Jan 08, 2017 Government & Politics Comments Off on HK, Taiwan lawmakers’ forum draws protest by pro-China groups
Police in Taipei restrained three men Sunday who appeared to be trying to make trouble outside the venue where Hong Kong and Taiwan lawmakers were holding a forum.
The three men, who are members of the pro-unification Patriot Association (?????), shouted at police officers and refused to show their ID when asked to do so.
They were among dozens of people who gathered outside a building on Songjiang Road in Taipei, where visiting Hong Kong lawmakers and some Taiwan legislators were holding a weekend forum on civic and social movements, lawmaking and democracy.
Most of the protestors appeared to be members of groups that favor of Taiwan's unification with China, including the Chinese Unionist Party (???????), according to police.
The two-day forum was being hosted by Taiwan's minor New Power Party (NPP), which invited the participation of three members of Hong Kong's Legislative Council and Joshua Wong (???), a prominent student activist in the 2014 Occupy Central movement in Hong Kong.
Wong said he found it strange that he and the other Hong Kongers had encountered protesters at the airport, both in Hong Kong and Taiwan, and outside their hotel in Taipei on Saturday and Sunday.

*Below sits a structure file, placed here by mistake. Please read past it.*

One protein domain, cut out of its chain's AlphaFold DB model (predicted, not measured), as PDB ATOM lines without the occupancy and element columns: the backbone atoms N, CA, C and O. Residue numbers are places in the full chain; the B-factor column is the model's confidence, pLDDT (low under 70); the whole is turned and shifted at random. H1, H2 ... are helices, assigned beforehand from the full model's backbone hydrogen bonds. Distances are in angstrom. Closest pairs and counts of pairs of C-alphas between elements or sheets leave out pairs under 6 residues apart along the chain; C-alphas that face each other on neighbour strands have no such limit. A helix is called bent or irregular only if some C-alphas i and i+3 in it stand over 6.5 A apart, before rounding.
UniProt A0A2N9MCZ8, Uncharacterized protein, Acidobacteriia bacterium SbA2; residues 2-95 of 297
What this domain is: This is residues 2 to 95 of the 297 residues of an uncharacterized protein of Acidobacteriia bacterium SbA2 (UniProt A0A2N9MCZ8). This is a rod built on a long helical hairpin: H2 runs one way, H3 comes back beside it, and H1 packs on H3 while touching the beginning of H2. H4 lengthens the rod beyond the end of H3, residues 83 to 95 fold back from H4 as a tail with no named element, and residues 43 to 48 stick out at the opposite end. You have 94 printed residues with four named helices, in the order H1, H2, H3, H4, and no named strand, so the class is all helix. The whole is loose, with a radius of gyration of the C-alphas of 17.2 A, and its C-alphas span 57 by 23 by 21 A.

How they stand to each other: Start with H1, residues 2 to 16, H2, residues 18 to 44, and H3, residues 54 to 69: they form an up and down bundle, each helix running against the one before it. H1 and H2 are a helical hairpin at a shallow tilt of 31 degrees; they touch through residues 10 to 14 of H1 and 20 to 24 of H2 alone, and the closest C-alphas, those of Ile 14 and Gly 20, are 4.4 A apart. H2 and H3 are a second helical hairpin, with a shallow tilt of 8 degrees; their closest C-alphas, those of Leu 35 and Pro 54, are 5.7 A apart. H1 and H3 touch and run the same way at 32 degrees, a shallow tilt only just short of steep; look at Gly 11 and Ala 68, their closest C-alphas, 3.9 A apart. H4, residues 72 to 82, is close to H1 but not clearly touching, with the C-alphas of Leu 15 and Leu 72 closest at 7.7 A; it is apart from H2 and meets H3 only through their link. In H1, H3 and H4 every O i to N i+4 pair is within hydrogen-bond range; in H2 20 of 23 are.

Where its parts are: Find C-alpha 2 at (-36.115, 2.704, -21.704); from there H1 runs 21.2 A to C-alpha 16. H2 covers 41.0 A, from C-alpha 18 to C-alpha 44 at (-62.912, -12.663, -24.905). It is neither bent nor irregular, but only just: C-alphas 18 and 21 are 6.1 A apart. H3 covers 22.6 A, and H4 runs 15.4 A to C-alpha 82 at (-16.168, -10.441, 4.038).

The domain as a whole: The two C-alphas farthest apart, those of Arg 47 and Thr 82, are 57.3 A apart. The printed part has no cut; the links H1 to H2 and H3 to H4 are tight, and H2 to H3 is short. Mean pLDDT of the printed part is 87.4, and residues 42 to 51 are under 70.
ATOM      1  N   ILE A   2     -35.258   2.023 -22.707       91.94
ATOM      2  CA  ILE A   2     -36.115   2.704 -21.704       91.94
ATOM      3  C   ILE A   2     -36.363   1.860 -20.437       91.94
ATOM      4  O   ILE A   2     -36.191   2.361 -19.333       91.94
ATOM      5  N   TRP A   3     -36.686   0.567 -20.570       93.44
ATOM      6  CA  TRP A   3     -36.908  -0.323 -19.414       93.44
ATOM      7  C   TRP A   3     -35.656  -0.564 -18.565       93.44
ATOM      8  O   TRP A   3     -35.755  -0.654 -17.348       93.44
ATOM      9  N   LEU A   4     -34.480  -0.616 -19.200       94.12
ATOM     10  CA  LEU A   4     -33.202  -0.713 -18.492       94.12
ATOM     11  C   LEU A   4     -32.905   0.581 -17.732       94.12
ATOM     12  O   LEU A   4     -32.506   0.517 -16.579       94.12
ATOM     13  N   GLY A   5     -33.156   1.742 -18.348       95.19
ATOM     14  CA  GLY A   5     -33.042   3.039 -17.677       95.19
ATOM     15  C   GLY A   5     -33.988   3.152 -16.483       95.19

He wondered how those people got their itinerary.
NPP lawmaker Hsu Yung-ming (???) said the forum was part of the normal interaction between Hong Kong and Taiwan legislators, but his party had invited the Hong Kong participants to Taipei because it is hard for NPP lawmakers to go to Hong Kong.
He said Taiwanese society is largely focused on discussions of fairness and justice rather than debates over independence versus unification.
The next step will be to build momentum for reform in Taiwan, he said.
According to local media reports, Hong Kong lawmaker Edward Yiu (???) said at the forum that it takes scientific methodology, social movement, professional knowledge and parliamentary politics to promote a cause.
This is because citizens and politicians often do not have the evidence needed to prove that a government's actions are unreasonable or to win public support, Yiu was cited as saying.
Nathan Law (???), a 23-year-old university student who is Hong Kong's youngest lawmaker, said his election in a constituency in Hong Kong Island, a high-income area with a high population density, had signaled a shift in Hong Kong politics after the 2014 Umbrella Movement (Occupy Central), according to the reports.
Lin Fei-fan (???), a student activist in the 2014 Sunflower Movement in Taipei, said activists from different countries would need to connect with each other more actively and formulate a type of "progressive democracy" discourse, amid the rise of conservative Nationalism, which drove the Brexit vote, the election of Donald Trump as U.S. president and China's expansionist hegemony.
Source: Focus Taiwan News Channel
Comments Off on The AMA and SNOMED International Launch Joint Demonstration Project to Enable Better Outcomes and Enhanced Resource Utilization
Comments Off on WillScot Mobile Mini Announces Pricing of $500 Million Senior Secured Notes Offering
Comments Off on BrandSafway earns record 30 AFPM awards